Technology Reports of Kansai University (ISSN: 04532198) is a monthly peer-reviewed and open-access international Journal. It was first built in 1959 and officially in 1975 till now by kansai university, japan. The journal covers all sort of engineering topic, mathematics and physics. Technology Reports of Kansai University (TRKU) was closed access journal until 2017. After that TRKU became open access journal. TRKU is a scopus indexed journal and directly run by faculty of engineering, kansai university.
Technology Reports of Kansai University (ISSN: 04532198) is a peer-reviewed journal. The journal covers all sort of engineering topic as well as mathematics and physics. the journal's scopes are
in the following fields but not limited to:
The process of 3D Reconstruction is a fundamental problem in Computer Vision. However, recent researches have been successfully addressed by motion capture systems with body-worn markers and multiple cameras. To recover 3D reconstruction from a fully-body human pose by a single camera remains a challenging problem. For instance, noisy background, variation in human appearance, and self-occlusion were among these challenges. This thesis investigated methods of 3D Reconstruction from monocular image sequences in vigorous activities such as sports. Six current methods were selected based on their focus on recovery fully automated system for estimating 3D human pose for 2D joint location. These researches have been developed as an algorithm that can solve the ill-posed problem. The evaluation of the methods was divided into two sections. First, each process's theoretical and comparative study was disclosed to identify the technique used, the problems that inquired, and the results achieved in their approach. After that, the advantages and disadvantages of each method were listed. Also, several factors, such as accuracy, self-occlusion, and so on, have been compared amongst these methods. In the second stage, based on the advantages found in the first stage of evaluation, three methods were chosen to be evaluated using a specific data set. Initially, the codes of the three methods on the PennAction dataset (tennis) were run, and the performance of the methods in 3D Reconstruction is showed. Then, the methods were tested on a varied activities sequence from the CMU motion capture database. This study's novel is the evaluation of current methods based on the accuracy of their performance on the specific dataset of a tennis player. We also proposed a technique that combines each technique's particular advantages to create a more efficient method for 3D Reconstruction of 2D sequential images in outdoor activities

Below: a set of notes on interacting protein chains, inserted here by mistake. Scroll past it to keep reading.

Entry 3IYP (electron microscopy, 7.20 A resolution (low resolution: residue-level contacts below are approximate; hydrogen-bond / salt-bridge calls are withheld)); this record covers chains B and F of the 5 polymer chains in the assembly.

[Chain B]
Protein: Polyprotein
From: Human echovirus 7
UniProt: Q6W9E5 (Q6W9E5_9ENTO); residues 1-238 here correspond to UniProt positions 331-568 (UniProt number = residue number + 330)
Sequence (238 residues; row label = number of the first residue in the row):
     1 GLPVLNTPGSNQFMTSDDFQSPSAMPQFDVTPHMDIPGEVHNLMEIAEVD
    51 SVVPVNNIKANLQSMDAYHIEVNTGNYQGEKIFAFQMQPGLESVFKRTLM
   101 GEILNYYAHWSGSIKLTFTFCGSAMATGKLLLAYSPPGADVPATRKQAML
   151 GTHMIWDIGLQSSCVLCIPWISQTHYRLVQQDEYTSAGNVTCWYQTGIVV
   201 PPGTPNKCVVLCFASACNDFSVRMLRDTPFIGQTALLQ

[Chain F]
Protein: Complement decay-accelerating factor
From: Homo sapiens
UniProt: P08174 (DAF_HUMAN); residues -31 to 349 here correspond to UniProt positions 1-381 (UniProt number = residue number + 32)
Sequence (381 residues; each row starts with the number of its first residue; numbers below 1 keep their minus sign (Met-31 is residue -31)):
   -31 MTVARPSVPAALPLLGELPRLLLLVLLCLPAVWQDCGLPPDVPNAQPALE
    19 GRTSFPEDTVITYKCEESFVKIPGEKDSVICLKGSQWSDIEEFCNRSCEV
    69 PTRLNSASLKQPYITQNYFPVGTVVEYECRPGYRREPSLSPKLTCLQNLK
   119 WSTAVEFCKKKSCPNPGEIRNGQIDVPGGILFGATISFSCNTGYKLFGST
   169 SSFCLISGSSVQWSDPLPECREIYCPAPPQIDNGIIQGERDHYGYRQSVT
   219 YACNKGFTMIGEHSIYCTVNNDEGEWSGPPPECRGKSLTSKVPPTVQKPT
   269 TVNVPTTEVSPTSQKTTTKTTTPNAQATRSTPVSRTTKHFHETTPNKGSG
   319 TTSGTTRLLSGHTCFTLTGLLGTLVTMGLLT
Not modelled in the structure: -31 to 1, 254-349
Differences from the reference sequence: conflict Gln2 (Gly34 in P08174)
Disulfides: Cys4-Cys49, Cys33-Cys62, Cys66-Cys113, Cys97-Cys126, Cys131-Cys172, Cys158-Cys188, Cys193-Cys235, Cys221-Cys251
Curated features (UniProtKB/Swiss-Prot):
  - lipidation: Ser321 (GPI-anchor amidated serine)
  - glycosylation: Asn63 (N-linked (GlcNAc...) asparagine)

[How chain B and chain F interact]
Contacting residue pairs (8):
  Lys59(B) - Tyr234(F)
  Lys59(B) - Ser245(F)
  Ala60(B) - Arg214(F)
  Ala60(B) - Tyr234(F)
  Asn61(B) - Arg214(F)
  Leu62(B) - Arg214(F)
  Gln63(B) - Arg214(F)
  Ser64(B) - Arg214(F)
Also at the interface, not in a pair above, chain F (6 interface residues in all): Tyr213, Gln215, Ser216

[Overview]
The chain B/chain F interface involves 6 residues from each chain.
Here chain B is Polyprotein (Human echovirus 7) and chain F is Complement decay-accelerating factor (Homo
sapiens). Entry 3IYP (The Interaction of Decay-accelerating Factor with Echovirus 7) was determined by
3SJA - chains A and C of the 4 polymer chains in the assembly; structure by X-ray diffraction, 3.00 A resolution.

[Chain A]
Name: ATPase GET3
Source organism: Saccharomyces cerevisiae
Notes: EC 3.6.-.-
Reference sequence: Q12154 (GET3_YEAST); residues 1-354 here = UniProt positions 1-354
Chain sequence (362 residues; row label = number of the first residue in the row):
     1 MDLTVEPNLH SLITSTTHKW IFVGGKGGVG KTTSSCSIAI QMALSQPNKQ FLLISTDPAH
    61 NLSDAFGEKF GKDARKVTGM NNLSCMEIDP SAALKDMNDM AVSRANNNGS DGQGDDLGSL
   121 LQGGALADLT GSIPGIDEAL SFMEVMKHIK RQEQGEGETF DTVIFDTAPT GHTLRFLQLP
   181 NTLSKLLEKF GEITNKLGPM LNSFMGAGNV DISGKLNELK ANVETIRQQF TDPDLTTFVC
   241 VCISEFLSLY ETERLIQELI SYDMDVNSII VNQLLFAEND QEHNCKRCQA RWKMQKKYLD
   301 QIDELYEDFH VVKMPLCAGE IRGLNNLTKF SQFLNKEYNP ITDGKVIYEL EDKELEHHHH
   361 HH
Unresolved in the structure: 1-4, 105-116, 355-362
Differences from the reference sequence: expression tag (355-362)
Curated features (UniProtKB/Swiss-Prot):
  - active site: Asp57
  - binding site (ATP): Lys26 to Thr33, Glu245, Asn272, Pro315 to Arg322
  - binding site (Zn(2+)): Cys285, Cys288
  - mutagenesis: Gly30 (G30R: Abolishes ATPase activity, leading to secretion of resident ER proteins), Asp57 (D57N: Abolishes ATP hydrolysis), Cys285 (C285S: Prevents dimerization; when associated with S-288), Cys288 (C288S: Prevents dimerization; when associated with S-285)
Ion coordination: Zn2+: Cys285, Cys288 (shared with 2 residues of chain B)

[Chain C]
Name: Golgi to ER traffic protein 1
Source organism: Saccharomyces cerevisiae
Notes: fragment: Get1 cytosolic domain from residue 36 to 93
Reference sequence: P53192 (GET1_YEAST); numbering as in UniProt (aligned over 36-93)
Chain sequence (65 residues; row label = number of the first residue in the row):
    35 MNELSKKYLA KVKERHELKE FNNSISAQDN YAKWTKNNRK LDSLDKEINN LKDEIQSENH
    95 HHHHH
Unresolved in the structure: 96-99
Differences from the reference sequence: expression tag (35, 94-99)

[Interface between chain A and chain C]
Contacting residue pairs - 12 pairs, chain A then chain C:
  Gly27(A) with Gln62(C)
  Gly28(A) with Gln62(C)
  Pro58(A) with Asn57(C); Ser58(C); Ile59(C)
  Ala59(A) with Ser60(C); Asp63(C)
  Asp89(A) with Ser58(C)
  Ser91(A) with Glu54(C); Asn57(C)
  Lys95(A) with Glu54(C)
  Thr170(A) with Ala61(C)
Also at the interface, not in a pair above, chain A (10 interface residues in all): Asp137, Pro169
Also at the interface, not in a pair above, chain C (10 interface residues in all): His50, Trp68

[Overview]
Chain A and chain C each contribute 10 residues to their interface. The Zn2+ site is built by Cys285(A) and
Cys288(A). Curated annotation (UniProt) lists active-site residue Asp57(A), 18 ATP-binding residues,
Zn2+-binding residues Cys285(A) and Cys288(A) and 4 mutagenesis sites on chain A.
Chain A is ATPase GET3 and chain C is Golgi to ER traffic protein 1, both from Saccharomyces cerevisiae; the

A hybrid haptic feedback stimulation system that is capable of sensing the surface texture, and the temperature, simultaneously, was designed for a prosthetic hand to provide a tactile sensation to amputation patients. In addition, the haptic system was developed to enable the prosthetic’s users to implement withdrawal reflexes due to the thermal noxious stimulus in a quick manner. The re-sensation is achieved by non-invasively stimulating the skin of the patients’ residual limbs, based on the type and the level of tactile signals provided by the sensory system of the prostheses. Accordingly, a novel hybrid pressure-vibration-temperature feedback stimulation system was designed to provide a piece of huge information regarding the prosthesis's environment to the users without brain confusing or requiring long pre-training. An evaluation of sensation and response will be performed with healthy volunteers to evaluate the ability of the haptic system to stimulate the human nervous system. The results were presented in terms of the Stimulus Identification Rate (SIR). The test results and the volunteers' response established evidence that amputees are able to recover their sense of the contact pressure, the surface texture, and the object temperature as well as to perform thermal withdrawal reflexes using the solution developed in this work